Cytochromes of the c type that are found in eukaryotic MITOCHONDRIA. They serve as redox intermediates that accept electrons from MITOCHONDRIAL ELECTRON TRANSPORT COMPLEX III and transfer them to MITOCHONDRIAL ELECTRON TRANSPORT COMPLEX IV.
A subspecialty of pathology concerned with the molecular basis (e.g., mutations) of various diseases.
An inherited metabolic disorder caused by deficient enzyme activity in the PYRUVATE DEHYDROGENASE COMPLEX, resulting in deficiency of acetyl CoA and reduced synthesis of acetylcholine. Two clinical forms are recognized: neonatal and juvenile. The neonatal form is a relatively common cause of lactic acidosis in the first weeks of life and may also feature an erythematous rash. The juvenile form presents with lactic acidosis, alopecia, intermittent ATAXIA; SEIZURES; and an erythematous rash. (From J Inherit Metab Dis 1996;19(4):452-62) Autosomal recessive and X-linked forms are caused by mutations in the genes for the three different enzyme components of this multisubunit pyruvate dehydrogenase complex. One of the mutations at Xp22.2-p22.1 in the gene for the E1 alpha component of the complex leads to LEIGH DISEASE.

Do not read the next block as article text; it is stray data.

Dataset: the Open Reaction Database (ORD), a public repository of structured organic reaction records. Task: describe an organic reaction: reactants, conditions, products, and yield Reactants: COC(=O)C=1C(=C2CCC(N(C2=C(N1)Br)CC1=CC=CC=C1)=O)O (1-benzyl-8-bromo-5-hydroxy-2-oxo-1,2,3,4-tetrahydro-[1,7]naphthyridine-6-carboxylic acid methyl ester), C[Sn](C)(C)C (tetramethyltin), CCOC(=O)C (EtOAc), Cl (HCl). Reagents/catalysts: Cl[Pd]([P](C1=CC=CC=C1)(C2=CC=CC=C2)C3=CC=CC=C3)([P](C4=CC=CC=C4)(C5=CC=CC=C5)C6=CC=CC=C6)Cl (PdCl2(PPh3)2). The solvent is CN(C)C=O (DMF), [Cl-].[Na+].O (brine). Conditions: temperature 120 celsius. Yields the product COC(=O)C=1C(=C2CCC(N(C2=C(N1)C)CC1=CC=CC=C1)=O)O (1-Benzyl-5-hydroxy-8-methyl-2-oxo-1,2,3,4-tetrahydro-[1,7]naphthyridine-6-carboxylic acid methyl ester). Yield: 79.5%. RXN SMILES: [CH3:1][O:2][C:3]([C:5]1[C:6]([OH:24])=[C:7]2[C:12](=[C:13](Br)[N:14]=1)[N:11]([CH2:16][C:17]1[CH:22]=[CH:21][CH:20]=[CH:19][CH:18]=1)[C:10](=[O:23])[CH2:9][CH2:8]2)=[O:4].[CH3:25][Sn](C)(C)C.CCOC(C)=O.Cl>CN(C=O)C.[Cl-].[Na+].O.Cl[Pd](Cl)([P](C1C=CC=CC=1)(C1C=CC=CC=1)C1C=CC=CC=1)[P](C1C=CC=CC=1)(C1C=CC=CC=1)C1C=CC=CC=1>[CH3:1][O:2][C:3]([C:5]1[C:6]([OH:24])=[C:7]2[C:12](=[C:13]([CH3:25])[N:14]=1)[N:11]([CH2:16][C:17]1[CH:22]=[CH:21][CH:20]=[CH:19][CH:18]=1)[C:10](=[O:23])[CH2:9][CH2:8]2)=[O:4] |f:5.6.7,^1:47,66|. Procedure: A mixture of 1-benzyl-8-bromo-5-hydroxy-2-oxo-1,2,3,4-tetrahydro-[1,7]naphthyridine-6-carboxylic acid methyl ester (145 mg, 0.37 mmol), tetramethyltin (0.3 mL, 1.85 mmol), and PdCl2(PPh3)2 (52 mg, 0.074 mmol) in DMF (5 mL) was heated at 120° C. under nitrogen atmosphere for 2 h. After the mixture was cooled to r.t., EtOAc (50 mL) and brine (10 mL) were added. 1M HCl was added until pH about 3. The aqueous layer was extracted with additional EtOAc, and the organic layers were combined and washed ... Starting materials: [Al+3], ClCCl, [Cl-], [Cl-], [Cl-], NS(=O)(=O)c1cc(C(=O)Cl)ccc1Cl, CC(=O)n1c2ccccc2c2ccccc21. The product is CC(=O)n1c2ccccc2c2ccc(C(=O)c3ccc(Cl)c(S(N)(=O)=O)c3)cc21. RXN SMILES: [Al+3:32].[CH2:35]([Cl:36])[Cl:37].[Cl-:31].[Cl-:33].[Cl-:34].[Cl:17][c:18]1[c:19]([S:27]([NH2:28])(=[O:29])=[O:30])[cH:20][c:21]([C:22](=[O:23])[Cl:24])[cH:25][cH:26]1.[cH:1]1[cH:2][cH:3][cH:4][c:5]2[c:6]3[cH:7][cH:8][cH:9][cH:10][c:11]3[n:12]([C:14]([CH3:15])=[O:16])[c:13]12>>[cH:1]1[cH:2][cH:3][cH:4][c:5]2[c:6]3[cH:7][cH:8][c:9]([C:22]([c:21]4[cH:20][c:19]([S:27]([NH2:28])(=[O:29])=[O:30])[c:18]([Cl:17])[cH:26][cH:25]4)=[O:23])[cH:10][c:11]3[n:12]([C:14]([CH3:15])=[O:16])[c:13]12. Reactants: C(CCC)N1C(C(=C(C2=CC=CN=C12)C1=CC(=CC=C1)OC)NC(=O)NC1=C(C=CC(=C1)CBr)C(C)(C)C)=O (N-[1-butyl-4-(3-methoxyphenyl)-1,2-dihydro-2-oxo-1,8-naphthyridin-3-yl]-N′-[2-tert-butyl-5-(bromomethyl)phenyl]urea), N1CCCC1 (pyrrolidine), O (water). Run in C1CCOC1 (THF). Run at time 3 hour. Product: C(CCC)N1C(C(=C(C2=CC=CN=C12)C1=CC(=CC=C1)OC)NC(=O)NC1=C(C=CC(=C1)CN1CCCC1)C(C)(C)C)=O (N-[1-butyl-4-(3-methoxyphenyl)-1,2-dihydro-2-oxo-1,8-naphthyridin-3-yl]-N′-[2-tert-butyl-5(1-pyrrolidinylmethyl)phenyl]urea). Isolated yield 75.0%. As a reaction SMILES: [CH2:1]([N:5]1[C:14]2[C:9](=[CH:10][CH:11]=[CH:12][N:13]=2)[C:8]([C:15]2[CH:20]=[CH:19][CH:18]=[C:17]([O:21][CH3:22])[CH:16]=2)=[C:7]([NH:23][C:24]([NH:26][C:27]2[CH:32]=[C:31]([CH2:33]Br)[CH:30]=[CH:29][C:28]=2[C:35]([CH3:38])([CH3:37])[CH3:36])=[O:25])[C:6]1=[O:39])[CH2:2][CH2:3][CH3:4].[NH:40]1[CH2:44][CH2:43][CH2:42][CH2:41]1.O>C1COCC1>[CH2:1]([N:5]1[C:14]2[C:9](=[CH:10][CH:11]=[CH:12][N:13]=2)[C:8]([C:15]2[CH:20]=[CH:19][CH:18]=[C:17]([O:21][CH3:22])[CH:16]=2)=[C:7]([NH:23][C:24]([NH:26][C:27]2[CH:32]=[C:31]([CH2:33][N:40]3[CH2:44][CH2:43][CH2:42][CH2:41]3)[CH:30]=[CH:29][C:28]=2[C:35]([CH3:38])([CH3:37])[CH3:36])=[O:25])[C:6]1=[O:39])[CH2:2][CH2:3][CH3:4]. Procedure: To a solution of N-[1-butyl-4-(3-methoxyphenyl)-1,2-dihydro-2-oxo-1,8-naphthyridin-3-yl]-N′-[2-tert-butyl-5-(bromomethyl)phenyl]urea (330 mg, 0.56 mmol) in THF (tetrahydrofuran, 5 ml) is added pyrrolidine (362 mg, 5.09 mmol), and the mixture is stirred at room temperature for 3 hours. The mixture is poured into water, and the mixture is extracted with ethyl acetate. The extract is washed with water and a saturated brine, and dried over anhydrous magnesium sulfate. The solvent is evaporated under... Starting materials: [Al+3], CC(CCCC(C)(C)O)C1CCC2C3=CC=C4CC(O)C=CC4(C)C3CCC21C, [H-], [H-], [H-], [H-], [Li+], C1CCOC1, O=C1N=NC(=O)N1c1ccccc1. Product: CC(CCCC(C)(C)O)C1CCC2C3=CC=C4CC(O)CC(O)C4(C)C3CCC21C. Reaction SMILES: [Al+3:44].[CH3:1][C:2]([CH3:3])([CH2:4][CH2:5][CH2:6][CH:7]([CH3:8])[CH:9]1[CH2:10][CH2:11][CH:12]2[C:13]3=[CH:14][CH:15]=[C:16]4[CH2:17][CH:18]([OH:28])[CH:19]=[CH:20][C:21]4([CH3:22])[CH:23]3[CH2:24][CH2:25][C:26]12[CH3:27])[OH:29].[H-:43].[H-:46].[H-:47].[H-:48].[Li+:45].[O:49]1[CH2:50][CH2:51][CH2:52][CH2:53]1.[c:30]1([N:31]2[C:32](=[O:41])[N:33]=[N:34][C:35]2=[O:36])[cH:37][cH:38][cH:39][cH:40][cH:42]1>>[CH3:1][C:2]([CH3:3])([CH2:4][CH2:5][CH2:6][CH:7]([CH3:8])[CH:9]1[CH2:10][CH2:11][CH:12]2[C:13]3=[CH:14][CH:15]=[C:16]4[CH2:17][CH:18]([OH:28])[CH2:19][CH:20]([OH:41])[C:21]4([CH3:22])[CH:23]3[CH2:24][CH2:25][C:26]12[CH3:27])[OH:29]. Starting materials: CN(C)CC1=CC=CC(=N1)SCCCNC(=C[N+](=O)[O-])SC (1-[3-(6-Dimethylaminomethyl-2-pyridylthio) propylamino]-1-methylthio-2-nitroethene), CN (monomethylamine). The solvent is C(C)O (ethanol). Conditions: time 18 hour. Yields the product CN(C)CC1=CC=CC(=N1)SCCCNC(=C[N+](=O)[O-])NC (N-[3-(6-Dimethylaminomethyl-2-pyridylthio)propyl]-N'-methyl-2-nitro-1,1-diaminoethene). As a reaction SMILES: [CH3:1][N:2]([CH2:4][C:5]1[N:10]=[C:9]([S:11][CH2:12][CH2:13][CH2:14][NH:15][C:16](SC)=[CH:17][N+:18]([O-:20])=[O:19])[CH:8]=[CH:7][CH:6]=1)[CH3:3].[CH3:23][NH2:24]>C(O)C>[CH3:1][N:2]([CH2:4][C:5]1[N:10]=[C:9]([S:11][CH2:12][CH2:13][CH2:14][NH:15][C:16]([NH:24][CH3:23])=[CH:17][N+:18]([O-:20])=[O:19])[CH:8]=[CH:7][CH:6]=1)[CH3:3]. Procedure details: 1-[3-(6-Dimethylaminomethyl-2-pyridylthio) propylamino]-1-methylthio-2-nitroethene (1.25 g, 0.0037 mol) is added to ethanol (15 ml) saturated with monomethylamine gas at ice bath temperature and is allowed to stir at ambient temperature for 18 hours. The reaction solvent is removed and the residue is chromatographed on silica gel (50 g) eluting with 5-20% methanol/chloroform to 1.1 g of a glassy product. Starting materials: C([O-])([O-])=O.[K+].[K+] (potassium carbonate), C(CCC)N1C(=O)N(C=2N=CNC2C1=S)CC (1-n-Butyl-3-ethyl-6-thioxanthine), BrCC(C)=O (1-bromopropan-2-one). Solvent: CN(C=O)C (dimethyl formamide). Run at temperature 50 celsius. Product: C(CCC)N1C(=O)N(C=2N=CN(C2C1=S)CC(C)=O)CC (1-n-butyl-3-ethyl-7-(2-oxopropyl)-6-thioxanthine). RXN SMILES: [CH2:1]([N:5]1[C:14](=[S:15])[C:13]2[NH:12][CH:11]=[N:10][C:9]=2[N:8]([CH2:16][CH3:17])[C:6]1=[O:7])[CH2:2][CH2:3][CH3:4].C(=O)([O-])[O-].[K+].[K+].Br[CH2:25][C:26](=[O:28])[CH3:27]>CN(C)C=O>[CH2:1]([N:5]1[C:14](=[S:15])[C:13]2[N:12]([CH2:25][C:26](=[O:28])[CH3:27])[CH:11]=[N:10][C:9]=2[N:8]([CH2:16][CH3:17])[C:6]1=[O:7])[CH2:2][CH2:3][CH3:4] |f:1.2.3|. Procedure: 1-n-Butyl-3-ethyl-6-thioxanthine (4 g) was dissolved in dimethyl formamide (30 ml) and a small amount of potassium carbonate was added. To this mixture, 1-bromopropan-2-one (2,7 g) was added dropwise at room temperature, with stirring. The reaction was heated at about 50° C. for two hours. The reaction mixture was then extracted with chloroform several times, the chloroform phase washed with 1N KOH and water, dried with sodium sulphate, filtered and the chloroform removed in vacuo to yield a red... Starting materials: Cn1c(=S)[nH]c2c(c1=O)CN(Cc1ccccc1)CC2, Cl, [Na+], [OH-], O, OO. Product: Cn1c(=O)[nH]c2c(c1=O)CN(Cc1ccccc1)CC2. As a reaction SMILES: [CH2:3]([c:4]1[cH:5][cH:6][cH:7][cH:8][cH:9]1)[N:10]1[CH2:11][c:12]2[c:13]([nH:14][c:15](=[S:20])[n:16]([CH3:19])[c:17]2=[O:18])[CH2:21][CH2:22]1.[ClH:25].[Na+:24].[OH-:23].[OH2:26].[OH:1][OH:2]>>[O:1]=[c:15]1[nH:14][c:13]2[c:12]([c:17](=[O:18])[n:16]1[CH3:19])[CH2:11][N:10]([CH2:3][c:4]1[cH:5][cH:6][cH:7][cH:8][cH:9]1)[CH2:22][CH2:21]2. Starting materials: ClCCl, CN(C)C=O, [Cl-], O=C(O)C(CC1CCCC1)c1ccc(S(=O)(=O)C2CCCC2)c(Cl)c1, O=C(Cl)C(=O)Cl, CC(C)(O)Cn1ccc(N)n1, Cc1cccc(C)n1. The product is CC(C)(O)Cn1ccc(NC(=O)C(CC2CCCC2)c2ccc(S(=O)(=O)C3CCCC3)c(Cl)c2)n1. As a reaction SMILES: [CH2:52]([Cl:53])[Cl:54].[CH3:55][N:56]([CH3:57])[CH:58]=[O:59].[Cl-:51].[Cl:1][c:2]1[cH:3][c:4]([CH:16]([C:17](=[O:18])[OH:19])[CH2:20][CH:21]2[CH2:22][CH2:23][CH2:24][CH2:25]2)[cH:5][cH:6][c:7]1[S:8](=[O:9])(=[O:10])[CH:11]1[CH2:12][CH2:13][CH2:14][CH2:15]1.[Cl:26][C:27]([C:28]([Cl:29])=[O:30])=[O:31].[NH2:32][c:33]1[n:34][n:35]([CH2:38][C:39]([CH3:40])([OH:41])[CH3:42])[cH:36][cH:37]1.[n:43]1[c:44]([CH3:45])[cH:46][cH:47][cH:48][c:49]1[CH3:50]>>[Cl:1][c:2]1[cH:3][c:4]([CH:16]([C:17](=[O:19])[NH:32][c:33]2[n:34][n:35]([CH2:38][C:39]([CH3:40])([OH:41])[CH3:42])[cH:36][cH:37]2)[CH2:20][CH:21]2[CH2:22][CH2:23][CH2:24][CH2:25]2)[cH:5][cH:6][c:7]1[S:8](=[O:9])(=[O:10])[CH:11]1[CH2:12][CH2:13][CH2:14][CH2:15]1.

Hepatology is the study of liver, gallbladder, biliary tree, and pancreas, and diseases associated with them. This includes viral hepatitis, alcohol damage, cirrhosis and cancer. As modern lifestyles change, with alcoholism and cancer becoming more promi...
A diagnostic test is any kind of medical test performed to aid in the diagnosis or detection of disease. For example: to diagnose diseases to measure the progress or recovery from disease to confirm that a person is free from disease Clin...
Pediatrics is the general medicine of childhood. Because of the developmental processes (psychological and physical) of childhood, the involvement of parents, and the social management of conditions at home and at school, pediatrics is a specialty. With ...